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Who didn’t want a ‘royal comm’ into banking?

Who didn’t want a ‘royal comm’ into the finance industry?

One would think that a person that spent most of their life in and around the money trade, with so many friends and connections in the game, that they would be privy to the lurks, perks and scuttlebutt in such an industry—wouldn’t one? Malcolm Turnbull and ScoMo were steadfast in their opposition to a royal comm into the finance industry. Nothing to see, checks and balances in place and working well, said the waffler. Well … didn’t that turn out to be BS? One would think that Malcolm had spent his life in a single pursuit—perving on himself in a mirror.

Commonwealth Bank executives have taken a collective $100 million pay cut for their part in a series of financial scandals that have savaged the bank’s reputation. The bank’s Annual Report details the impact of the board’s decision to withhold bonuses over the past two years and said, “most senior leaders within the organisation [are] being held most accountable” for the failures of compliance and conduct.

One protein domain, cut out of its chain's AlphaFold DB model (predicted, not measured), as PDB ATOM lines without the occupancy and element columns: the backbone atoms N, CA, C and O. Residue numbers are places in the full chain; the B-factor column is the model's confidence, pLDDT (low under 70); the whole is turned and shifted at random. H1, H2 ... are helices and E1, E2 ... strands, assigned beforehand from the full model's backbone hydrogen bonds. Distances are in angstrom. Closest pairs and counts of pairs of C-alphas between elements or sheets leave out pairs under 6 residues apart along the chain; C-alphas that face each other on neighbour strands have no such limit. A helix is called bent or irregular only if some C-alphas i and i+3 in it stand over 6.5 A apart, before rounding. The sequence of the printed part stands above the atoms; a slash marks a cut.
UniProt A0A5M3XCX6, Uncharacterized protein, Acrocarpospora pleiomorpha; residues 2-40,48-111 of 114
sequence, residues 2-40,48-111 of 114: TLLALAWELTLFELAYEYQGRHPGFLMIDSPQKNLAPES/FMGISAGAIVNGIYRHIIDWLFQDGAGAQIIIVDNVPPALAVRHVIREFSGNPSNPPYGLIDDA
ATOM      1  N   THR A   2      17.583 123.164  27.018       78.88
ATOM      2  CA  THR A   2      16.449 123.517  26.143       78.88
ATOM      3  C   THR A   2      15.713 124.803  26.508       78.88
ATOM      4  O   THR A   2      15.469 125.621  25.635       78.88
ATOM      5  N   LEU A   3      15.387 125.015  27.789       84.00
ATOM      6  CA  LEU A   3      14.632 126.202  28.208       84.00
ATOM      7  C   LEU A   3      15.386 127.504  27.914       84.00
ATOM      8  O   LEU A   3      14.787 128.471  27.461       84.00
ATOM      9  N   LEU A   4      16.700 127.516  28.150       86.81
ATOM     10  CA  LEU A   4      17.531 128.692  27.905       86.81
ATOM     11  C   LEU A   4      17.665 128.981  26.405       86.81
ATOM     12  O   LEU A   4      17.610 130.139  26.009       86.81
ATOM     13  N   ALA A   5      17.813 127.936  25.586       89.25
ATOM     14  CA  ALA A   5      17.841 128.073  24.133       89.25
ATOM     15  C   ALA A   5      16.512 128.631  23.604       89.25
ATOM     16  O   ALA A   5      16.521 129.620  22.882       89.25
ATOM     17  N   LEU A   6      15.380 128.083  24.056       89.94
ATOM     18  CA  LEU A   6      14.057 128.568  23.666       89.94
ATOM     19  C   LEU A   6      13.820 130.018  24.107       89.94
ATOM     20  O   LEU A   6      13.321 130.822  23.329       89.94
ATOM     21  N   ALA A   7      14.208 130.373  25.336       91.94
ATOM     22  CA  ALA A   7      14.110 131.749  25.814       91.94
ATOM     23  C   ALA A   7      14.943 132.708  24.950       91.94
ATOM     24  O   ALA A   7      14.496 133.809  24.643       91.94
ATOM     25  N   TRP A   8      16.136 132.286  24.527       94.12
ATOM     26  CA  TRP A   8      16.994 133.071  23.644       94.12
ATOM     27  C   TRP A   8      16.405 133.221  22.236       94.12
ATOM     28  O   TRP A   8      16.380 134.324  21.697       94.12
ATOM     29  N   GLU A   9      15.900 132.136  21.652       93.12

Source: ABC

CBA executives hit with $100 million pay cut in wake of bank scandals

The bulk of the cuts — $60 million — were made in 2017 when executive short term bonuses were cut to zero and non-executive directors had their fees cut by 20 per cent.

The chair of the bank’s remuneration committee, Sir David Higgins, said the most senior executives — including former executives — have been held accountable.

“Executives have been directly impacted by the AUSTRAC settlement and the findings of the Australian Prudential Regulation Authority’s (APRA) Prudential Inquiry Report into CBA,” Sir David said.

“The Board has also exercised its discretion to adjust downwards individual executive remuneration outcomes, having regard to other risk and reputation matters.”